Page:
This was re-illuminated in my recent quest for new headphones. I have been in the market for a pair of high end headphones for a while now. I felt that Beats packed too much bass, and Bose had treble written all over it. They also suffered from severe unaffordability, which was a big factor for me. Last year, I had sampled a few minutes on KEF’s new launch, the KEF M500. It sounded the right combination of awesome – the bass was punchy, the treble was just right, and the overall experience was immersive. However, at $320, it still suffered from unaffordability. I had to cut off my plans and face the music with nothing but my $1 in-ear abominations that I bought at a street fair.
But over the course of the year, many stores gave these away along with high end purchases of iPhones/ home theaters, and eventually, the market was ripe full of people who inadvertently walked into a pair of headphones they didn’t ask for. Many of them were trying to unload unopened, unused pieces for $250 on online sites… Some dropped it further to $180. Eventually, an Arab gentleman advertised at $140, at which point, the unaffordability scales started tipping in my favor, and I decided to buy it.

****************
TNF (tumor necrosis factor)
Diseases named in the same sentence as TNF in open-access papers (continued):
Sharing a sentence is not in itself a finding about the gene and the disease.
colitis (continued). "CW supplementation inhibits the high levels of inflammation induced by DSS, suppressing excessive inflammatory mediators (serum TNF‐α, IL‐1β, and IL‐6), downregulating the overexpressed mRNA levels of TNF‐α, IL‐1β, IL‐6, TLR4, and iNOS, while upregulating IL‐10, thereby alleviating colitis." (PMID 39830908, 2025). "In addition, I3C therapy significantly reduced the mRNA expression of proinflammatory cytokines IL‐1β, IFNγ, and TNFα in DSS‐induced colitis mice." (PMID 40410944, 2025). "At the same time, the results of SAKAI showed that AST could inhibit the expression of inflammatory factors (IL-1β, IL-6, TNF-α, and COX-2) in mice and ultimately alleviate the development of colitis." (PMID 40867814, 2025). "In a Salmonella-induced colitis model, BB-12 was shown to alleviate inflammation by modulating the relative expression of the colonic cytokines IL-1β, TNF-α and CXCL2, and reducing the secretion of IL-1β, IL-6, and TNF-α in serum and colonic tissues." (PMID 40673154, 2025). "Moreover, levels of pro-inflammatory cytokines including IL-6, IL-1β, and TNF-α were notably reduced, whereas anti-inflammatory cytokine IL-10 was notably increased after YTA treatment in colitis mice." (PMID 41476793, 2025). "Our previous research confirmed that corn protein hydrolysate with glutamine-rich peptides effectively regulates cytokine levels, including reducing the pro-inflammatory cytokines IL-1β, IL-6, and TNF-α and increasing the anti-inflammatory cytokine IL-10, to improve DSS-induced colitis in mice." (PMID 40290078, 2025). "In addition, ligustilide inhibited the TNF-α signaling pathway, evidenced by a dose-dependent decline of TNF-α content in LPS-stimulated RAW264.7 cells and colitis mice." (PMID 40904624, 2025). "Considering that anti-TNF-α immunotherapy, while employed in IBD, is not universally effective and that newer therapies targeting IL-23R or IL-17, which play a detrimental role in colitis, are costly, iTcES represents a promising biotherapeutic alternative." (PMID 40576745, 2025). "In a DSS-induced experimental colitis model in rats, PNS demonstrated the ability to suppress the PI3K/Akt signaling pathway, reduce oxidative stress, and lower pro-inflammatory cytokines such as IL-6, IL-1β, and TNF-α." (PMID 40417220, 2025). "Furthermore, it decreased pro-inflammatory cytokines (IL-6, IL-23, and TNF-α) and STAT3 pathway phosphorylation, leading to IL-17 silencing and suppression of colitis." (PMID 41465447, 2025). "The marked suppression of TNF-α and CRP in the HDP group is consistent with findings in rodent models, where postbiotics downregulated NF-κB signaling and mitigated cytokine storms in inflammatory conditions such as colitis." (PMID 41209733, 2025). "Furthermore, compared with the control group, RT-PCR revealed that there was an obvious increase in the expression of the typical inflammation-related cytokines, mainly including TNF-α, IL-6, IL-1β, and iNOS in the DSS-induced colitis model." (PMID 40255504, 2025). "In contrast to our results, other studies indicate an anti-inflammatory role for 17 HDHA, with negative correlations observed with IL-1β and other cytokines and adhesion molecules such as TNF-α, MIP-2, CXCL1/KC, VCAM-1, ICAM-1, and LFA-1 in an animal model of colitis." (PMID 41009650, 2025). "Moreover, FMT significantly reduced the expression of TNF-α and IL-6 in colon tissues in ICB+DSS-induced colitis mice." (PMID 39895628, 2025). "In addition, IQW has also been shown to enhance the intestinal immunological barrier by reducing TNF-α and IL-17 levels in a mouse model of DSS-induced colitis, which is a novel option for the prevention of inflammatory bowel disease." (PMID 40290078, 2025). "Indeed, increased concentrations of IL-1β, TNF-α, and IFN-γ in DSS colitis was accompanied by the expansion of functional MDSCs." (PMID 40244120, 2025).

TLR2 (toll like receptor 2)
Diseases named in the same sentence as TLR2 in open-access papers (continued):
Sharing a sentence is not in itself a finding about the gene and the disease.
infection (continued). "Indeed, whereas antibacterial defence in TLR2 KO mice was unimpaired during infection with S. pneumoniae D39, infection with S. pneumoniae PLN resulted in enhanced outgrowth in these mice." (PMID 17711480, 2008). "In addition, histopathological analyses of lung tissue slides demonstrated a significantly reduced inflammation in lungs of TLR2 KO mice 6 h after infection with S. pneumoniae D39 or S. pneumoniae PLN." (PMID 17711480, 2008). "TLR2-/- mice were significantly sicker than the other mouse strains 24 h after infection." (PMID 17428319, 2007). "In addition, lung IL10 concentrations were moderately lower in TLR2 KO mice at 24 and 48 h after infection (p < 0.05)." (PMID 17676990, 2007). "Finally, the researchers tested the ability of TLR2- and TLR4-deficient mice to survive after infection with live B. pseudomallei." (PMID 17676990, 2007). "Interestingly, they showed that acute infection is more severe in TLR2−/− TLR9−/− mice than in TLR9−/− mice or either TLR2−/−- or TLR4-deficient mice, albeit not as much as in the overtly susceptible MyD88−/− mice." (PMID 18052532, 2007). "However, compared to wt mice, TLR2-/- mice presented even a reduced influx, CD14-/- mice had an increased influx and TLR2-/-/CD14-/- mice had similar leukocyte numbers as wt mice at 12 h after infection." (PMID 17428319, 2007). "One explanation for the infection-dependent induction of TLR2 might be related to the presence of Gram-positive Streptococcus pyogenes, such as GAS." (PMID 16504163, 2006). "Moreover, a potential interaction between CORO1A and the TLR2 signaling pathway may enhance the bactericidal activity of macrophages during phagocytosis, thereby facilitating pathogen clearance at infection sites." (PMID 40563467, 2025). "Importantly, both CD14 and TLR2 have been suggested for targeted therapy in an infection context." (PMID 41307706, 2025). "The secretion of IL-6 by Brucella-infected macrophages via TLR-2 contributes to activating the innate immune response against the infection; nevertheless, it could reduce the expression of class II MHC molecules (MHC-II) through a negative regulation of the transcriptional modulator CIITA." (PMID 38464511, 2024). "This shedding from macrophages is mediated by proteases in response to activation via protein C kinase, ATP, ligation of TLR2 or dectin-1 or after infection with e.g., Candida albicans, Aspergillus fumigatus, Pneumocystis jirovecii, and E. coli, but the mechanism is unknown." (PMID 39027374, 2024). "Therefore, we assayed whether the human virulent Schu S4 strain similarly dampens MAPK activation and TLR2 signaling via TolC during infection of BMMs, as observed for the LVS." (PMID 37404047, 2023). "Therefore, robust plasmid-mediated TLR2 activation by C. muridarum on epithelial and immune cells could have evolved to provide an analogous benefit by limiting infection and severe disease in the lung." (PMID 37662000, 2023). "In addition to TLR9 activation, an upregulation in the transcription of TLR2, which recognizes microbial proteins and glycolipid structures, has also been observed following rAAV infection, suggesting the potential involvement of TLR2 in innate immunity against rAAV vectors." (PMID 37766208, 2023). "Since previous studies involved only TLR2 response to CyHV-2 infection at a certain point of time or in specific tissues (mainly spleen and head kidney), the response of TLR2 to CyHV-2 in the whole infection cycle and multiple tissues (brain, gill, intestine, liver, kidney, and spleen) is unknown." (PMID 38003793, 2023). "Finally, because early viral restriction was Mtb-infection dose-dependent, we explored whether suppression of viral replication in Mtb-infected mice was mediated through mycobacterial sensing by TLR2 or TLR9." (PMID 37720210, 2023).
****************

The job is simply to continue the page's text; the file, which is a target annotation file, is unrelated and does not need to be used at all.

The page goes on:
After all – I thought to myself – $140 was a great deal… although, I confess, not as great as $130… or $139, for that matter. It was at this point that it suddenly struck me that I should bargain the price down further. But.. but how? It’s already a great deal at $140. After all, it was a genuine, unopened KEF M500, with an award winning aluminium design. From a premium British… oh, no. wait. I was already siding with the seller!
I hadn’t even spoken to the guy, and I was already drumming up the sale, arguing from his side. Come on, genes!! A million talents to choose from, and THIS is what you picked up from dad?
There’s a time to frown on your genetic inheritance, but this was probably not it. I grinned and bore it, called the guy and just accepted the deal. I told him I would come by to pick it up. It was a done deal. Right? Right?